Bowie’s kid is damn clever.
Went to Comica at the Royal National Hotel this afternoon with O and J. We were greeted by a 70s hotel made of textured concrete, grey marbling and wood-panelled walls. The festival sprawled over three conference rooms of carpet that follows the same design principles as public transport upholstery. Odd place, you think, for a comic/zine fest …
As we entered, I was immediately struck by the crowd and the stall holders. No double-denim trendies, but sort of middle-aged (mostly) men standing behind heaving boxes of graphic novels from as early as the 1950s to early runs of Penguin books and Doctor Who. Yellowed pages flanked by collectors in fleecy jumpers. Bearded men in canvas gilets and check shirts who had lovingly kept every comic in plastic pockets and some enshrined their copies of Spiderman and Walking Dead in pyrex slides. I loved the atmosphere - I’ve never seen so many over-40s in one room so animated about science-fiction, marvel comics and zines! I wanted to speak to everyone of these collectors whose boxes must be full of stories of marvellous childhood passions.
Without the rare privilege of their oral history, I must be content with some of their printed souvenirs. I bought a 1978 copy of Pizzazz - a magazine published by Marvel Comics from 1977 to 1979 - which seemed like a early forerunner to Grazia+Private Eye. Also bumped into Hugh at Landfill Editions who had some larger tabloid-size format publications that looked really amazing! In the zine room, I bought this lovely book with a screenprinted cover by Jonathon Rosen called “Intestinal Fortitude: Depictions of Anatomical Blasphemy”. Rosen’s drawings of macabre creatures with all manner of medical / surgical instruments joining up limbs and bodies; looked like an homage to nineteenth-century science and H R Giger.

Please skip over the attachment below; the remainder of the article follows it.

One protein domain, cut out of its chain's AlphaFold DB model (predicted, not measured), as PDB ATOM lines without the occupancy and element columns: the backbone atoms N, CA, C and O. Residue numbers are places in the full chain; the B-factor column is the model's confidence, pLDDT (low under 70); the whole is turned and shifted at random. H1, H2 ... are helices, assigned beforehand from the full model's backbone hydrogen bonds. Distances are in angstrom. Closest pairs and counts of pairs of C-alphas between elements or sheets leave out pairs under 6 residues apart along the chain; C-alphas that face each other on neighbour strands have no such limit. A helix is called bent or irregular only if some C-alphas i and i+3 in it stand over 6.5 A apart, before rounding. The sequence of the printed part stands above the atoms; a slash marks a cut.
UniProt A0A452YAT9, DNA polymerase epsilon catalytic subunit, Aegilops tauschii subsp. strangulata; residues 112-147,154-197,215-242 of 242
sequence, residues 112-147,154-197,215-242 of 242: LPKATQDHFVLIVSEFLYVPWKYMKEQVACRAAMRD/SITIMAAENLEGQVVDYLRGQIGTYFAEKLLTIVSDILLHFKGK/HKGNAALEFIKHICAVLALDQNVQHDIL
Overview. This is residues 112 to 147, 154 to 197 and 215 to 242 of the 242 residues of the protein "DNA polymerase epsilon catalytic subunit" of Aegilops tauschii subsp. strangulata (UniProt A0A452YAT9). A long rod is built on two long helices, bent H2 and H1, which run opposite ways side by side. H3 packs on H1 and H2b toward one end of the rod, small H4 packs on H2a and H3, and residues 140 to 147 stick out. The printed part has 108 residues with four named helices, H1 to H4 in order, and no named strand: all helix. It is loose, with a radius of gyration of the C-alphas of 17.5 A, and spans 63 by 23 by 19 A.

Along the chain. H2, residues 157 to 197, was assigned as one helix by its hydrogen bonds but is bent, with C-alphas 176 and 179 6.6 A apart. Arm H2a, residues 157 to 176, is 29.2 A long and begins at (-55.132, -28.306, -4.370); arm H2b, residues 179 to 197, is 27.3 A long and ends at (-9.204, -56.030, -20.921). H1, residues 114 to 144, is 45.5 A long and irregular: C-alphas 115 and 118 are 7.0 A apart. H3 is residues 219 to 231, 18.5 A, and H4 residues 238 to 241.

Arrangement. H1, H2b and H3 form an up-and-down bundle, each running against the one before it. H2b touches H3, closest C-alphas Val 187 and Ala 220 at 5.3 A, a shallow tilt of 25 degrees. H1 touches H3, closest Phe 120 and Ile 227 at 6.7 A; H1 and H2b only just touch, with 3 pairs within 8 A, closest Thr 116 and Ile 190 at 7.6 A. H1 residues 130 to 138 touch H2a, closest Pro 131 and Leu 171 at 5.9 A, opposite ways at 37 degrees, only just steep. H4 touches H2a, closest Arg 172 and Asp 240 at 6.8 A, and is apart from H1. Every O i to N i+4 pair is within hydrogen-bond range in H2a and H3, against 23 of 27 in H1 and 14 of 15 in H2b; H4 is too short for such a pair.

Lil League by our very own Gordon Armstrong
We’ve always said we love (him and) his drawings, and we still do. Lil League looks like what happens if punks and badass mofos took over a game of baseball - pretty phat league, bro!
This little zine is a ten-page addition to Gordon’s already burgeoning visual repertoire here and here. His illustrations have an amazing line quality that might have something to do with his love of the tattoo aesthetic and discipline. But far from being academic, his doodles are irreverent, authentic and always cracks me up.
(sorry, I know my photos are crap - I’m working on it, promise)
41 Televisions is a zine-ic exploration of technology. It’s made by the good folks at The Newspaper Club - which is a rather fabulous website that helps people create their own newspapers - and Conway + Young, a design collaboration based in Leeds. They are both lecturers in Graphic Arts, and do loads of projects that “combines education, art and community engagement, and [working]
within local areas, engaging with creativity and art in many forms and contexts”. Working with students in workshops at Warren Primary School in Nottingham, the result is 41 Televisions, a newspaper supplement which also works as a standalone zine.
41 Televisions is a series of visual takes on various inventions such as the vinyl record, the abacus, the computer, the wireless radio and all the machines that has expanded our ability to create. The aim was to get students “to challenge and question their relationship with technology”. The end result, made of found-images and hand-drawings, works really well and is more provocative for its purpose than using a ‘proper’ format because 41 Televisions, I think, aims to capture the emotive rather than impressive impact of technology on our lives. It is more involved with ideas rather than polished layouts and images; 41 Televisions is funny, engaging and er, impressive. More projects can be found on their page here.